In a statement, Singapore-based crypto exchange Vauld has made the “difficult decision to suspend all withdrawals, trading and deposits on the Vauld platform with immediate effect.”
In what appears to be a run on the Vauld, the group intends to “apply to the Singapore courts for a moratorium,” as Vauld customers have tried to withdraw an “excess of a $197.7 million since 12 June 2022.”
According to report, Vauld boasted $1 billion assets under management in May this year, while on June 16, a company email stated that business would “continue to operate as usual.” However, just 18 days later, the company turned to exploring “potential restructuring options.”
CEO Darshan Bathija tweeted on June 21 that Vauld had cut its team by 30%, the very first sign that the company was under pressure. Separately, Bathija also stressed that Three Arrows Capital (3AC) who was an early investor in the company, but had exited in late 2021.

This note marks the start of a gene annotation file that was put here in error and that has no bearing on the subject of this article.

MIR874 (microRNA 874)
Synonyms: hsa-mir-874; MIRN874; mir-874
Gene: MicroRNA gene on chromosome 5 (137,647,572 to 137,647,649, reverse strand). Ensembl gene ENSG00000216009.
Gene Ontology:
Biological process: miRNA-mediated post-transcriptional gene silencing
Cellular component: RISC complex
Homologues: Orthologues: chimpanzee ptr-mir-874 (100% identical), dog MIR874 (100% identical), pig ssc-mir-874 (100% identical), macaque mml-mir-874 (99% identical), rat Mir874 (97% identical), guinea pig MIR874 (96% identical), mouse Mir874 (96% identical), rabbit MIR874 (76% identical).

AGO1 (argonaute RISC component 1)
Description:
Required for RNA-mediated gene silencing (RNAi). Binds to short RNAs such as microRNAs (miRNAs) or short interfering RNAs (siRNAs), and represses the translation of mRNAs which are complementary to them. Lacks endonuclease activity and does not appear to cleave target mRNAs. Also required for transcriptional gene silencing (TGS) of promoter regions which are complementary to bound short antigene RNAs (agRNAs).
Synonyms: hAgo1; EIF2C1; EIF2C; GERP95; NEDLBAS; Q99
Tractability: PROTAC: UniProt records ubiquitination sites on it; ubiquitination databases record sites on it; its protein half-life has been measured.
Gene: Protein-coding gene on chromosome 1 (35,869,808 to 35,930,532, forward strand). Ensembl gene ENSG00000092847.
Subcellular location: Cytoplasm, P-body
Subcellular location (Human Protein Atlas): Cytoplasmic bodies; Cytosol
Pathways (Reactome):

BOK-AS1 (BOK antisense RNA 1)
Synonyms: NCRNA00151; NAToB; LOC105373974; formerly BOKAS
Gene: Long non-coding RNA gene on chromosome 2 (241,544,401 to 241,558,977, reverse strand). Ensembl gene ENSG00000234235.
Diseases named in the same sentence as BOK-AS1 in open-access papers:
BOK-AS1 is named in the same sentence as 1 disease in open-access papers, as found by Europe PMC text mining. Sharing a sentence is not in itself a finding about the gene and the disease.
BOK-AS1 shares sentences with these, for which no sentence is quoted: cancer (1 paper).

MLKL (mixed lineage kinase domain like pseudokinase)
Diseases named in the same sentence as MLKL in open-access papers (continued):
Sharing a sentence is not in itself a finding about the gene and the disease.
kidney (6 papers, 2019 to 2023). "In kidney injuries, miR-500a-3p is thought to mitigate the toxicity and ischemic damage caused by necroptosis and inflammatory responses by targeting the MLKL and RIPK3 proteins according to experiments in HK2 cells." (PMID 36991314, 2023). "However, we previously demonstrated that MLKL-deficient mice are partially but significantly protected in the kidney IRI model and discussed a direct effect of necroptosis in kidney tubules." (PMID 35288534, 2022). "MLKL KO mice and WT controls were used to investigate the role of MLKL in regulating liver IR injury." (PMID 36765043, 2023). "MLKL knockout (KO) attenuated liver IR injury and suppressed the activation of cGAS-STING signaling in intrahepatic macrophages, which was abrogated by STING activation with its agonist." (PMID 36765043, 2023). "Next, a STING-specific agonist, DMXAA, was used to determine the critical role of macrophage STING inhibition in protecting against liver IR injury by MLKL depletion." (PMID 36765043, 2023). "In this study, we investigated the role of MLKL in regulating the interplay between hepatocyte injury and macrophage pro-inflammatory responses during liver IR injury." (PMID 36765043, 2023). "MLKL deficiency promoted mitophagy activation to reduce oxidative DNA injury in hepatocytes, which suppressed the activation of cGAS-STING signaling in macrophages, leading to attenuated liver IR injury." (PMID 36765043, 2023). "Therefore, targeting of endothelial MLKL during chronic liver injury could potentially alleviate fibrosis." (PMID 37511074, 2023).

The statement from Vauld suggests that the reasons behind their decision to freeze customers’ money were due to “volatile market conditions, the financial difficulties of our key business partners inevitably affecting us, and the current market climate”.
As such, Vauld follows in the footsteps of large CeFi platforms such as Celsius, Voyager and BlockFi. Voyager specifically blamed 3AC for their recent decision to freeze customers’ funds and BlockFi is close to a $240 million deal with FTX following financial difficulties. Furthermore, plans to salvage Celsius from bankruptcy were recently shared by lead investor BnkToTheFuture.
Vauld boasted double-digit interest rates on popular stablecoins such as Tether (USDT) and Dai (DAI), while Bitcoin (BTC) interest could reach 7.23% as Cointelegraph reported in a March 2021 press release. In effect, in “lending” your cryptocurrency tokens to Vauld, you would generate a yield. However, the company effectively owns your assets.
Its rates were competitive with Celsius, BlockFi and Nexo — one of which still continues to function. Due to Independence Day in the United States, Nexo may experience delays to customer transactions